Popes rarely produce viral sound bites, but legions of Catholic bloggers continue to pass around a quote from Pope Benedict XVI in which he openly blessed the passion that drives them to their keyboards.
"Without fear we must set sail on the digital sea facing into the deep with the same passion that has governed the ship of the Church for 2000 years," he said in a 2010 Vatican address easily found on YouTube. The goal is to live in the "digital world with a believer's heart, helping to give a soul to the Internet's incessant flow of communication."
If that quotation is too long, bloggers can embrace this shout-out from Pope John Paul II, who could become the patron saint of digital scribes. Just before his death in 2005, he proclaimed: "Do not be afraid of new technologies!"
That quote should fit atop a computer monitor.
"The greatest obstacle is always fear, when the church tries to get involved in something new," said Brandon Vogt, author of "The Church and New Media: Blogging Converts, Online Activists and Bishops Who Tweet."
"There's the fear of the unknown, the fear of making mistakes, the fear of creating controversy and, most of all, the fear of causing divisions in the church. ... Are there going to be bad apples? Of course. Will there be people who think they've been appointed as the pope? Of course. But Catholic leaders -- including our bishops -- can't ignore what is happening online."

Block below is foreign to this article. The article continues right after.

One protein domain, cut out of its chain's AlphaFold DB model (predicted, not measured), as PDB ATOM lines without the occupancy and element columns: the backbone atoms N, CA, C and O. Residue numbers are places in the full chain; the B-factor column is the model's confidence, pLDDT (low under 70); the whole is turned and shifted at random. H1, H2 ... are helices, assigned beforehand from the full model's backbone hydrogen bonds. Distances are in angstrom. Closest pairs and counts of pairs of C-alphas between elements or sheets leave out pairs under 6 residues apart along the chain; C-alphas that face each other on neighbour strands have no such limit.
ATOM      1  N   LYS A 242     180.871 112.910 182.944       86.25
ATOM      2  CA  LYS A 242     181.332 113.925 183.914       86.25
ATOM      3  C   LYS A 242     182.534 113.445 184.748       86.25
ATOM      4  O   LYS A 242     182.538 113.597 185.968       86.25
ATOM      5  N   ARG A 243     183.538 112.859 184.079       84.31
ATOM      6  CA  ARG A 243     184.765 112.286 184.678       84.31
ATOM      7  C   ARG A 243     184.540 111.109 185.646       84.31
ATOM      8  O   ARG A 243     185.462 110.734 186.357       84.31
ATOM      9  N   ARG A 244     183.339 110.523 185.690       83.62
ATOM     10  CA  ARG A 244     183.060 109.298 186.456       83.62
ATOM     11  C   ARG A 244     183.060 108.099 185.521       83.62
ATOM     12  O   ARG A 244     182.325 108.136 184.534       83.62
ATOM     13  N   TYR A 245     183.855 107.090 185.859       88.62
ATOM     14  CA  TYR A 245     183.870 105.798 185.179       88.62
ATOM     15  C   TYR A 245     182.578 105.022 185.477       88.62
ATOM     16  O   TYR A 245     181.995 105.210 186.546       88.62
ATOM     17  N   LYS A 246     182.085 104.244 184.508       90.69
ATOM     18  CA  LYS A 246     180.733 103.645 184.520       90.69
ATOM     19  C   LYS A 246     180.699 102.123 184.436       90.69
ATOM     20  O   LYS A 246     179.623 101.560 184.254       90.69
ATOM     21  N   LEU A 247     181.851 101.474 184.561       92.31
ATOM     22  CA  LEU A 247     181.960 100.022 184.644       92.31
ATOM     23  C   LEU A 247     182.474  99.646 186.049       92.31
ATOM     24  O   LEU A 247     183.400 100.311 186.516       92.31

As in the secular media, the social-media tsunami has rocked the old-guard religious publications.
For Catholics, diocesan newspapers long served as the official establishment voices, often clashing with independent publications on the left and right, as well as those produced by religious orders such as the Jesuits. Now, Catholic bloggers have emerged as a quick-striking source of alternative commentary and information -- often from a sharply pro-Vatican point of view.
"The Catholic blogosphere is probably one of the most orthodox parts of the American church, in large part because there were so many people who feel like the church is being attacked and they want to defend it," said T.J. Burdick, a Catholic educator who edited the new "One Body, Many Blogs" e-book.
In this collection, a circle of Catholic writers provided their "10 commandments" lists for blogging about religion. In addition to the need for prayer before clicking "post," these blunt recommendations included:
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